U.S. Department of Defense Artificial Intelligence Investment Inventory
The Senate Armed Services Committee adopted an amendment by Senator Heinrich directing the Comptroller to brief the defense committees by September 1, 2019 on the total complement of artificial intelligence (AI) investments, to include PE and line numbers amounts with sufficient detail and description of those investments. Senator Heinrich is co-founder of the Senate Artificial Intelligence Caucus and believes it is important that the Department of Defense (DoD) have accurate insight to the nature and extent of investments in AI.
National Security Commission on Artificial Intelligence – Extension of Authority
The Senate Armed Services Committee adopted an amendment by Senator Heinrich that extends the duration of the current Artificial Intelligence Commission in order to account for time lost due to the government shutdown.
New Mexico Military Housing Reform and Contamination Clean-Up
Military Housing Reform
The Senate Armed Services Committee adopted an amendment by Senator Heinrich that establishes a uniform code of basic housing standards and requires inspections to ensure compliance. This uniform code provides for safety, comfort, and habitability for military housing units and ensures the inspection of such units adhere to this standard. This is a critical step in addressing the problems associated with military housing around the world and ensuring our warfighters live in the healthy dwellings they deserve.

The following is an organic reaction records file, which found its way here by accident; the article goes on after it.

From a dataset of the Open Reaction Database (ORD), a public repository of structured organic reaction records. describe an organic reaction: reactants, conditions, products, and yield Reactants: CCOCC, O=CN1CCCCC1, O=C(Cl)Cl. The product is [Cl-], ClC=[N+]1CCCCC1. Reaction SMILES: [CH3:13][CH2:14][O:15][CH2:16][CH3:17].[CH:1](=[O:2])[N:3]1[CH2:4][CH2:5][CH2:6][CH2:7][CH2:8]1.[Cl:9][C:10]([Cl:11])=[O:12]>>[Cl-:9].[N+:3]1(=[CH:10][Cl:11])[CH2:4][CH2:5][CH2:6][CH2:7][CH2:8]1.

The Senate Armed Services Committee NDAA takes other meaningful steps to address serious issues with the Military Housing Privatization Initiative, including: creating a Tenant Bill of Rights, setting up a dispute resolution process, and increasing oversight Holding private military housing companies accountable by instating new quality assurance and quality control measures and increasing health and hazard inspections Strengthening management of military housing by providing an additional $301.8 million to ensure each installation has the necessary government housing personnel to implement thorough oversight and planning measures.
Perfluorooctanesulfonic acid (PFOS) and Perfluorooctanoic acid (PFOA) Contamination Cleanup
The Senate Armed Services Committee adopted an amendment by Senator Heinrich to address Perfluorooctanesulfonic acid (PFOS) and Perfluorooctanoic acid (PFOA) contamination at Cannon Air Force Base. As a result of contamination, New Mexico dairy farmers’ livelihoods are threatened. The contamination was caused by the U.S. Air Force, but the Air Force has not yet addressed immediate needs for filtration or long-term remediation. The legislative language provides the appropriate authorities to enable the Air Force to take action.